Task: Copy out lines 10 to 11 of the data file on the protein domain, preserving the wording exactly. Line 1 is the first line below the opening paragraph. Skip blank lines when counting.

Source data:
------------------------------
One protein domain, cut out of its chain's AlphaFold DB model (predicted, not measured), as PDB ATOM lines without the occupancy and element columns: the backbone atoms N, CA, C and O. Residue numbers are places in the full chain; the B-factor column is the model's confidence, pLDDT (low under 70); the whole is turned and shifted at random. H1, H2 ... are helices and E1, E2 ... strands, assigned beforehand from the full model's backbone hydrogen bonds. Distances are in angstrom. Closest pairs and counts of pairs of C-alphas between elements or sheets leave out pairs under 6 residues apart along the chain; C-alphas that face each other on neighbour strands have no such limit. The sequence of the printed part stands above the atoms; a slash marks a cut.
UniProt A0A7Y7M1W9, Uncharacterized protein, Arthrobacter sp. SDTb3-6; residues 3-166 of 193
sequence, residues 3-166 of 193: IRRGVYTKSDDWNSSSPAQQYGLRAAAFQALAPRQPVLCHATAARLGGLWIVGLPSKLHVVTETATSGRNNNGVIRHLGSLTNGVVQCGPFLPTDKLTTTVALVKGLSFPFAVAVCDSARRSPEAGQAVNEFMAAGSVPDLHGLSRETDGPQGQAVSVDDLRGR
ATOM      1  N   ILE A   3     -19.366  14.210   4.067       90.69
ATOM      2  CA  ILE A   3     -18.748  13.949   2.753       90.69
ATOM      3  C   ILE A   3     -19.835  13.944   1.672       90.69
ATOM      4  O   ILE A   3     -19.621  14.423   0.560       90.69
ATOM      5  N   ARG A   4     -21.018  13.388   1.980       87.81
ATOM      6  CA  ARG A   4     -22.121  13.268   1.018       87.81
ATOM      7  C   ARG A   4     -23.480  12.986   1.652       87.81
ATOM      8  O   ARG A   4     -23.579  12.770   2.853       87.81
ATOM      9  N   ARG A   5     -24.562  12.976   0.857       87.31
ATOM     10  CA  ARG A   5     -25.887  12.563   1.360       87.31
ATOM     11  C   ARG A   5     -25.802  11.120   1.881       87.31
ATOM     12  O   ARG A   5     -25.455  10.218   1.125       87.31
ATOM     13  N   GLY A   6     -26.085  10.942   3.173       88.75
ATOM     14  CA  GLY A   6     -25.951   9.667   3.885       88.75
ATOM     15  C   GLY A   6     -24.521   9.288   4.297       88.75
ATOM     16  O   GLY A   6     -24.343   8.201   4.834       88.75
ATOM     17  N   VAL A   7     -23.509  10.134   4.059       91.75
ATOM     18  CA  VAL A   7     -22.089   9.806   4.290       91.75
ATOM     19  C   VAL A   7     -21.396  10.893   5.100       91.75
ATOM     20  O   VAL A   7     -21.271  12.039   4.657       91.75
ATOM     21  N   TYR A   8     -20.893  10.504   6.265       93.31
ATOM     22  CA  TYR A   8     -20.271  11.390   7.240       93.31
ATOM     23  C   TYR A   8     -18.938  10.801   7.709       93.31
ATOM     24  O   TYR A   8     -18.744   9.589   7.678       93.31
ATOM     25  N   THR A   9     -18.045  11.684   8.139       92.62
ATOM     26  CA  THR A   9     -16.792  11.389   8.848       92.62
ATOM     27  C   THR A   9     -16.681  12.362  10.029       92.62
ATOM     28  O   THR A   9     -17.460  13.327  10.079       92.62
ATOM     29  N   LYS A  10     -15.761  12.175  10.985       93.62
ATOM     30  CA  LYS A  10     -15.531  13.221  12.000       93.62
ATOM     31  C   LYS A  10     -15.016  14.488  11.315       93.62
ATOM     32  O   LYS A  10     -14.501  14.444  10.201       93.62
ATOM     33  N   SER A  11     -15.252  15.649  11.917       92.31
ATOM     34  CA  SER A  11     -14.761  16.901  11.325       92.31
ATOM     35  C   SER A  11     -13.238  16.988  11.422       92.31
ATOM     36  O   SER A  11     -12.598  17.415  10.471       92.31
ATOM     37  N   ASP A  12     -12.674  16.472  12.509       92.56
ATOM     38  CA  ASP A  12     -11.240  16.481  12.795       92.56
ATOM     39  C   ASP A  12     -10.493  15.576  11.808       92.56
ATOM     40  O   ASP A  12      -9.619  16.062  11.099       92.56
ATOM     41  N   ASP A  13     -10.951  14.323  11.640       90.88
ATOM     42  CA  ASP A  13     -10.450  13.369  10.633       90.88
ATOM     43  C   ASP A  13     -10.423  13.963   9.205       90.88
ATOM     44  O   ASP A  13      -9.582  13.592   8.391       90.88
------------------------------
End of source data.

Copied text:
ATOM      8  O   ARG A   4     -23.579  12.770   2.853       87.81
ATOM      9  N   ARG A   5     -24.562  12.976   0.857       87.31